• Osteolytic activity of skeletal metastases
  • Presentation:
    • Asymptomatic and elevated calcium found on laboratory tests
    • Marked elevation may present with:
      • Fatigue
      • Constipation Constipation Constipation is common and may be due to a variety of causes. Constipation is generally defined as bowel movement frequency < 3 times per week. Patients who are constipated often strain to pass hard stools. The condition is classified as primary (also known as idiopathic or functional constipation) or secondary, and as acute or chronic. Constipation
      • Nephrolithiasis Nephrolithiasis Nephrolithiasis is the formation of a stone, or calculus, anywhere along the urinary tract caused by precipitations of solutes in the urine. The most common type of kidney stone is the calcium oxalate stone, but other types include calcium phosphate, struvite (ammonium magnesium phosphate), uric acid, and cystine stones. Nephrolithiasis
      • Psychosis or mental status changes
  • Tests:
    • Hypercalcemia Hypercalcemia Hypercalcemia (serum calcium > 10.5 mg/dL) can result from various conditions, the majority of which are due to hyperparathyroidism and malignancy. Other causes include disorders leading to vitamin D elevation, granulomatous diseases, and the use of certain pharmacological agents. Symptoms vary depending on calcium levels and the onset of hypercalcemia. Hypercalcemia, hypercalciuria, hypophosphatemia
    • HHM:
      • Suppressed PTH
      • Elevated PTHrP
      • Normal to low 1,25-dihydroxyvitamin D (PTHrP has less tendency to stimulate 1,25-dihydroxyvitamin D production)
  • Management (depends on severity) includes:
    • Hydration
    • Bisphosphonates Bisphosphonates Bisphosphonates are pyrophosphate analogs most well-known for treating osteoporosis by preventing bone loss. Bisphosphonates end in the suffix "-dronate" or "-dronic acid" (e.g., alendronate, risedronate, pamidronate) and bind to hydroxyapatite crystals in bone, inhibiting osteoclast-induced bone resorption. Bisphosphonates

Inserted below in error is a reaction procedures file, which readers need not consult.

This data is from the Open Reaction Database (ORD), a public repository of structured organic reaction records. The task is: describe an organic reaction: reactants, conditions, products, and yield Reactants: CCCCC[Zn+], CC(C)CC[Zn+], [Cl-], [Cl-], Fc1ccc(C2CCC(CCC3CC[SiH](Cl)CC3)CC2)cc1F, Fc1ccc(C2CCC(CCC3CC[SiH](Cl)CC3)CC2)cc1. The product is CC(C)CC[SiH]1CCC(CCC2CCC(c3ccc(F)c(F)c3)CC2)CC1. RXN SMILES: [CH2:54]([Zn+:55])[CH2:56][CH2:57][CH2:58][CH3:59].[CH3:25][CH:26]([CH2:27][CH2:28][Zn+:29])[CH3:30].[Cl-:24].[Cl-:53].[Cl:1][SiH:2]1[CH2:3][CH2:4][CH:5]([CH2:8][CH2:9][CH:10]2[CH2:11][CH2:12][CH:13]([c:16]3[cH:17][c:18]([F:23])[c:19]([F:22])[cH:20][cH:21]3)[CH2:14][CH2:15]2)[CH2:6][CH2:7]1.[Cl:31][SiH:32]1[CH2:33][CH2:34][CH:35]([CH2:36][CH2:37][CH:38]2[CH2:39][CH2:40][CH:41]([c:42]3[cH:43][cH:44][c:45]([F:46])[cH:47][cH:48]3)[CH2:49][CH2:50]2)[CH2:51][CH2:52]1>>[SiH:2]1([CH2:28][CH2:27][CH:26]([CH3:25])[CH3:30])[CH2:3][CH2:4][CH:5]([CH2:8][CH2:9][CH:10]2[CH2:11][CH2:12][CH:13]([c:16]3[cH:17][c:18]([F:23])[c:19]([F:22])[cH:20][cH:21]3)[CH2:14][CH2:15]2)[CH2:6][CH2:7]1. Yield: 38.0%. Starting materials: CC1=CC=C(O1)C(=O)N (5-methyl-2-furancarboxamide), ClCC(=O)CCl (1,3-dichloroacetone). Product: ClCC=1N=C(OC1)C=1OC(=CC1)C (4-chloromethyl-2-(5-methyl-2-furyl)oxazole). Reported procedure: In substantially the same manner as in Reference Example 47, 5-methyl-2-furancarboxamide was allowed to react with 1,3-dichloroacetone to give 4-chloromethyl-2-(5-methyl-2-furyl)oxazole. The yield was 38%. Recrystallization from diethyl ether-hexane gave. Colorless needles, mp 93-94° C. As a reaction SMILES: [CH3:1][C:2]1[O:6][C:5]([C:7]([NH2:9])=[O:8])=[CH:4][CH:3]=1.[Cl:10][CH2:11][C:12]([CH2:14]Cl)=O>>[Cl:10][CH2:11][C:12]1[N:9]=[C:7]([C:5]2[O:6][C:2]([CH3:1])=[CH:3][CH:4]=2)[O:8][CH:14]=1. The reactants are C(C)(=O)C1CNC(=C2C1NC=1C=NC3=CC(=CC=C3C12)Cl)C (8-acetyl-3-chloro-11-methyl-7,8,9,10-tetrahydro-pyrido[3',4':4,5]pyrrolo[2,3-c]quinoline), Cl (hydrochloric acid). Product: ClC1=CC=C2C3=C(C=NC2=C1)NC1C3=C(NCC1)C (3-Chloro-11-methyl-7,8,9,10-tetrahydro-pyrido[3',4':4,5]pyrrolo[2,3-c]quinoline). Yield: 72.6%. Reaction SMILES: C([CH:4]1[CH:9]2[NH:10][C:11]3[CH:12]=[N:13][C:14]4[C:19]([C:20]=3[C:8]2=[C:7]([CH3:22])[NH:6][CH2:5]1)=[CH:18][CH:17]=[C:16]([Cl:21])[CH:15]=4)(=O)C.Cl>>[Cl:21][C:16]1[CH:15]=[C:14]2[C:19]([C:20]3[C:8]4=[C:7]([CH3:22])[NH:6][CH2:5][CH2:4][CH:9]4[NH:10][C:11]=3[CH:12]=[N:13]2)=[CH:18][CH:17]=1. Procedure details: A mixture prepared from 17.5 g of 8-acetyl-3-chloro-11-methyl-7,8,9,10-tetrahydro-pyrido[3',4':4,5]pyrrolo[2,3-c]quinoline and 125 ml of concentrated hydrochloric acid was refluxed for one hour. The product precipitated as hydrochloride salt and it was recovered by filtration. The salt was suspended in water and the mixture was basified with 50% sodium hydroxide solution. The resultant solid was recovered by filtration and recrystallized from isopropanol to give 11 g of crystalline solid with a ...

• Calcitonin
    • Dialysis Dialysis Renal replacement therapy refers to dialysis and/or kidney transplantation. Dialysis is a procedure by which toxins and excess water are removed from the circulation. Hemodialysis and peritoneal dialysis (PD) are the two types of dialysis, and their primary difference is the location of the filtration process (external to the body in hemodialysis versus inside the body for PD). Overview and Types of Dialysis (last resort)

SIADH SIADH Syndrome of inappropriate antidiuretic hormone secretion (SIADH) is a disorder of impaired water excretion due to the inability to suppress the secretion of antidiuretic hormone (ADH). SIADH is characterized by impaired water excretion leading to dilutional hyponatremia, which is mainly asymptomatic but may cause neurologic symptoms. S Syndrome of Inappropriate Antidiuretic Hormone Secretion (SIADH)

  • Cancer association: 
    • Lung cancers 
    • Intracranial malignancies
  • Presentation:
    • Hyponatremia Hyponatremia Hyponatremia is defined as a decreased serum sodium (sNa+) concentration less than 135 mmol/L. Serum sodium is the greatest contributor to plasma osmolality, which is very tightly controlled via antidiuretic hormone (ADH) release from the hypothalamus and by the thirst mechanism. Hyponatremia noted on laboratory tests
    • Signs and symptoms can include:
      • Lethargy 
      • Confusion
      • Seizure
      • Depressed mental status
  • Diagnostic tests Diagnostic tests Diagnostic tests are important aspects in making a diagnosis. Some of the most important epidemiological values of diagnostic tests include sensitivity and specificity, false positives and false negatives, positive and negative predictive values, likelihood ratios, and pre-test and post-test probabilities. Epidemiological Values of Diagnostic Tests showing: